Keep your e-mails pouring in, it's good to know that there are lots of you out there with views and opinions.
To help you work out what is what, are now little icons to help you see biscuit related themes. And now you can see at a glance which are the most contested subjects via this graph (requires Flash 6.0 plugin).
Please keep your mails coming in to email@example.com
If you like, you can use this search thingy to find stuff that matches with any of the icons you pick, or use the fantastic free text search, Yay!
||Attn: Nice cup of tea|
Dear Export Manager,
We are interested in your products for our wholesale business in NY and Toronto
Please mail to us catalogue and price list covering a whole range of the products you manufacture.
Please quote on FCL quantity CIF NY, USA.
Alpha International Co.
|Nicey replies: Sorry???|
||Where do you stand on the use of the word 'biccies'? I personally don't like it. It seems to be slang for slang's sake. It doesn't even truncate the length of the word. Dawn French would use the word, but I mean, it's still two syllables isn't it? So why 'biccies'? |
|Nicey replies: Simon,
You need to settle down a bit, this is not worth getting too upset over. 'Biccies' is fine in moderation, adding to the rich tapestry of our language. Obviously it would be annoying to use it all the time.
|Nicey, Oreos are icky. Especially when the filling is colored in seasonal themes, e.g., red for Christmas, orange for Halloween, green for St. Patricks Day. The true pinnacle of American commercial cookie/biscuit manufacturing is the Girl Scout Thin Mint. A thin round crispy chocolate-mint biscuit enrobed in a "chocolate" covering. They have been around for over 50 years, and represent 25% of all sales of Girl Scout cookies. Definitely a cult item. Very good frozen. They are currently on distribution this week and I have just received a box from my neighborhood Girl Scout. MMM! Girl Scout cookie history is at www.girlscouts.org, quite an interesting site. But not as entertaining as yours. Keep up the good work.|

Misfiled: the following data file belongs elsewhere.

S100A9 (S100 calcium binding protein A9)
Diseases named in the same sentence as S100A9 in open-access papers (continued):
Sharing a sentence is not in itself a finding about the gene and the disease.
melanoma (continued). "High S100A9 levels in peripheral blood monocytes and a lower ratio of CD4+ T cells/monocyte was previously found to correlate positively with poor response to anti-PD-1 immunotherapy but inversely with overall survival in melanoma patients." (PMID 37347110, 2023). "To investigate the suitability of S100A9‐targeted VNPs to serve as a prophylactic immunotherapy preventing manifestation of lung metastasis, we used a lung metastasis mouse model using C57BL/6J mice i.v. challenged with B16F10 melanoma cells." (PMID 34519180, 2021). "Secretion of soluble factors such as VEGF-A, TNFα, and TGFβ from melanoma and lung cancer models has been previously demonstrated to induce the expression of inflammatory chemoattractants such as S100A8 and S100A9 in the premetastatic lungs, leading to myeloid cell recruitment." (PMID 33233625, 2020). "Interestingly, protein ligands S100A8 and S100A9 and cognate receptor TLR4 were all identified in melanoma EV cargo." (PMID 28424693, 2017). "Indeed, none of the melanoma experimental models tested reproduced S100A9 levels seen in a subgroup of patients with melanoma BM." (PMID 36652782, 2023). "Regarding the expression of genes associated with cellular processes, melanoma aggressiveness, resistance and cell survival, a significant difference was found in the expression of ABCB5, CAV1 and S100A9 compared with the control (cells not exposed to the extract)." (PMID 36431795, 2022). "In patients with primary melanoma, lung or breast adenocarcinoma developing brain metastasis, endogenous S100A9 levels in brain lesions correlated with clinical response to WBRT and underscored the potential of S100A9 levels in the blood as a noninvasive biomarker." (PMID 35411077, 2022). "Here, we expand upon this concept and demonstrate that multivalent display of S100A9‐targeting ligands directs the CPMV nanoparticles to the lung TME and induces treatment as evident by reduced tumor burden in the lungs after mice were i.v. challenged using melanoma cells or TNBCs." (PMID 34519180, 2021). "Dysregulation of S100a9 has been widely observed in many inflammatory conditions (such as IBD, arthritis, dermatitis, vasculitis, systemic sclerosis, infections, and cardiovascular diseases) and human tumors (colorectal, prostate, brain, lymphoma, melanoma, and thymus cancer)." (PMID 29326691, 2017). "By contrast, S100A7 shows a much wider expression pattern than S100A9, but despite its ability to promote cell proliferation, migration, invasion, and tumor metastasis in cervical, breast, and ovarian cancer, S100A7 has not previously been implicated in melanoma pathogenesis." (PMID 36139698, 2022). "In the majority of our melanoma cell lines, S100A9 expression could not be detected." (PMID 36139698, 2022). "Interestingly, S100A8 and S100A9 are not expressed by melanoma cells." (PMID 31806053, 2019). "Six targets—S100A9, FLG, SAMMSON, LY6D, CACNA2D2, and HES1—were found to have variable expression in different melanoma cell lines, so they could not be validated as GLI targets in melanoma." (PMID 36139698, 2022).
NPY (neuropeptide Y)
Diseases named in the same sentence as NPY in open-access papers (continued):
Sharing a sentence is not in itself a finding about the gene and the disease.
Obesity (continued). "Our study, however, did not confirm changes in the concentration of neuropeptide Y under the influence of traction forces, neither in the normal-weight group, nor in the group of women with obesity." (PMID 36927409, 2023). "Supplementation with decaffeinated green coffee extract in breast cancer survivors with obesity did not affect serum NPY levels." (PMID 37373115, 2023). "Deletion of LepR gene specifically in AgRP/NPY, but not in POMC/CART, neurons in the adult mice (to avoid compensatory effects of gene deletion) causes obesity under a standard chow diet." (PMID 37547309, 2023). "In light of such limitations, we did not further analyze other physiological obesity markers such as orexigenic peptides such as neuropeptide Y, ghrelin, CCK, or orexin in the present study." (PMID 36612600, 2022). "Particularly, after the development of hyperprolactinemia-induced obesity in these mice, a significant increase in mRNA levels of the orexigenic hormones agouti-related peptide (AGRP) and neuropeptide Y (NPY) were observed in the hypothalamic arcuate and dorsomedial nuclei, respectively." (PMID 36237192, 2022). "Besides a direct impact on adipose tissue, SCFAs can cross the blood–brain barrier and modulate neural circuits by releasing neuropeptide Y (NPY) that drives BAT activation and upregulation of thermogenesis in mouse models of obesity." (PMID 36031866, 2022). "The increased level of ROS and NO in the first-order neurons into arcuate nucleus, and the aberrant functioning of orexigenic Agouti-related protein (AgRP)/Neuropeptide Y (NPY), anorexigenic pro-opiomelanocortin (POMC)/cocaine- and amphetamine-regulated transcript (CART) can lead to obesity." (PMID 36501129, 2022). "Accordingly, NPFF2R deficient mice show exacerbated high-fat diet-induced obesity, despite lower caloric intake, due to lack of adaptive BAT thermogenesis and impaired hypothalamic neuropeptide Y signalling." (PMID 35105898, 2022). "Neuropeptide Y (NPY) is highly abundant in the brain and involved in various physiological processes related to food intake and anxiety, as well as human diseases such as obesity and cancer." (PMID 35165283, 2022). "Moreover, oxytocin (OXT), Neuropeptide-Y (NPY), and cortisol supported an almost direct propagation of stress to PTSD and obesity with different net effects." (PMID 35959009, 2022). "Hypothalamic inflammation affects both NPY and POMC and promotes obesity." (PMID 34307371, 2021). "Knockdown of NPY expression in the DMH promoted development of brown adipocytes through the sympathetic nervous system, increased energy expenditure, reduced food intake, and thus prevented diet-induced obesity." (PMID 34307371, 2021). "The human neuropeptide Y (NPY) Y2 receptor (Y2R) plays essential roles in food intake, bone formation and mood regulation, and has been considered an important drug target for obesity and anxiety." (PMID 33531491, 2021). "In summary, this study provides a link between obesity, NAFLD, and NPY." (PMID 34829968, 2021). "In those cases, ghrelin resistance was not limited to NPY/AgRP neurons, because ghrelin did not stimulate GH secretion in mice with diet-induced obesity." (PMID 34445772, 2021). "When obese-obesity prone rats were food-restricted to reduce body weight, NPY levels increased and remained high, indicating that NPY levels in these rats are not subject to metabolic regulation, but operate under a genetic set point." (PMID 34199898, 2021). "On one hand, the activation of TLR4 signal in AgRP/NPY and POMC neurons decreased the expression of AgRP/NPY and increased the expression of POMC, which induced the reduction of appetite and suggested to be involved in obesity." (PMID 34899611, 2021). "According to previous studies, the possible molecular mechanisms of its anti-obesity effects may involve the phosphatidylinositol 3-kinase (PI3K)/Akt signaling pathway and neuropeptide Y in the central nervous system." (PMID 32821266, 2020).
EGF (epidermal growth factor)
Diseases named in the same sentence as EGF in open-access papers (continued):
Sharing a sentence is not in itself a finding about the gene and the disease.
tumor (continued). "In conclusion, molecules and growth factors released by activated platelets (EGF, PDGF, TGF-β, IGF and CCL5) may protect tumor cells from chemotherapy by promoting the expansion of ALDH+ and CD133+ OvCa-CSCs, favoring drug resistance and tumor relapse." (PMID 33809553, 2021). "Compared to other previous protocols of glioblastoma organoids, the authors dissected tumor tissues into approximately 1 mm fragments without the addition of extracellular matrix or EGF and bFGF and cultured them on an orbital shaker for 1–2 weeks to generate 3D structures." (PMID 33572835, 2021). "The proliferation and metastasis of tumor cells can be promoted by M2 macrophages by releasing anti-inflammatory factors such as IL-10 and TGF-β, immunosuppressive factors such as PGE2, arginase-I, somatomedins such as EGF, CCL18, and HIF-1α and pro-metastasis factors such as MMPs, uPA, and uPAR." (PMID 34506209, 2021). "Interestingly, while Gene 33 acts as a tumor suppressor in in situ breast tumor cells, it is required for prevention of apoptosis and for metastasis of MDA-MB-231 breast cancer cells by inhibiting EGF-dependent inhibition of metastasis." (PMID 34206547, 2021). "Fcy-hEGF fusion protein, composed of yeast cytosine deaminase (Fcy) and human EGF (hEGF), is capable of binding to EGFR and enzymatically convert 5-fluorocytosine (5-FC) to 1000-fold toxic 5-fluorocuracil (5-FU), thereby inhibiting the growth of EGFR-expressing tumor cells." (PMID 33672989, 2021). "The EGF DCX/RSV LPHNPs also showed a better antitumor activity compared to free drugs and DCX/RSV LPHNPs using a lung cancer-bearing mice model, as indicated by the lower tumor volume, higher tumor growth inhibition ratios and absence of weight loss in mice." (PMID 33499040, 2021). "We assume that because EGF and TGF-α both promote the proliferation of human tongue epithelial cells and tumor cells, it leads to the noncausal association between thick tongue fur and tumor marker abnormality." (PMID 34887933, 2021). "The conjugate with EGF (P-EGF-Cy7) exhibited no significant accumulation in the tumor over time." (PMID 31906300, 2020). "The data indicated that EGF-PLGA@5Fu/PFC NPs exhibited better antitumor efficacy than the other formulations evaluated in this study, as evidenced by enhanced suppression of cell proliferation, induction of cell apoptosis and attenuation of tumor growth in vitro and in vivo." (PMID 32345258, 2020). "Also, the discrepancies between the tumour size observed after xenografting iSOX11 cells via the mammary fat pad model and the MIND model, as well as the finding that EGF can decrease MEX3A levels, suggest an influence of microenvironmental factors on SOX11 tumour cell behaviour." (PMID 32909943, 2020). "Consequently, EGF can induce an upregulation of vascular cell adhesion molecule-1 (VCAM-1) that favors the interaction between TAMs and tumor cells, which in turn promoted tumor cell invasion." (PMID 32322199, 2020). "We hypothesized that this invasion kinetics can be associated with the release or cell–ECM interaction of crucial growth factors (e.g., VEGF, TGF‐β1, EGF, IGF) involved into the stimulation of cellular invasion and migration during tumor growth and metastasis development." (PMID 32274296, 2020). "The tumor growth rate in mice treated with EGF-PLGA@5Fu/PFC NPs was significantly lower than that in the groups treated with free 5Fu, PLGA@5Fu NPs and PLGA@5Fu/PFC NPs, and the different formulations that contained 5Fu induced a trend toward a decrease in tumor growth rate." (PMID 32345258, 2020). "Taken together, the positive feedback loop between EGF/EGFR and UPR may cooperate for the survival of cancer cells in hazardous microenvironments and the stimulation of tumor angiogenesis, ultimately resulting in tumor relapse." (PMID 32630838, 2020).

Love the web site. As a trainer for Microsoft, I get my delegates in the classroom to view your site during training on Internet Exploer application - They too love it!
Just wondered if anyone else remembers a biscuit from the 70's called Royal Scott, it was a kind of shortbread biscuit. Although Ive not seen them since the 70's here in the south of england (sunny Hertfordshire), When working in Macclesfield a few years back, while staying in a hotel, they had Royal Scott biscuits available during morning tea...
Does anyone else remember these wonderful biscuits?
|Nicey replies: I hope your trainees get a tea break with biscuits on plates.
As for Royal Scott they definitely came in tins with a picture bloke in a kilt playing the bag-pipes (probably).
||Hello Mr Nicey|
Browsing through the e-mails, I saw one from Kathy Sadler who asked about an old Wagon Wheel commercial with a strapline "Its so big you've gotta grin to get it in". I can confirm that Kathy was not hallucinating, and indeed the animated advert described the adventures of one Harry, with a chorus "What a mouth, what a mouth, what a North and South, blimey what a mouth he's got".
The advert ran briefly (as was the norm for Burton's adverts) in 1984, so I'm not surprised you don't recall it. I remember it as I'd just started working for Burtons as Area Sales Manager, and sadly still have an audio cassette with the advert on. The brown stuff on the outside of a Wagon Wheel isn't chocolate, as your recent reviewer correctly pointed out, but a couverture substitute going by the appetising name of "Blackpool Coating".
|Nicey replies: Ah that explains why I don't remember it, as for most of 1984 I didn't have a TV. Anyhow fascinating industry inside information on the Wagon Wheel coating.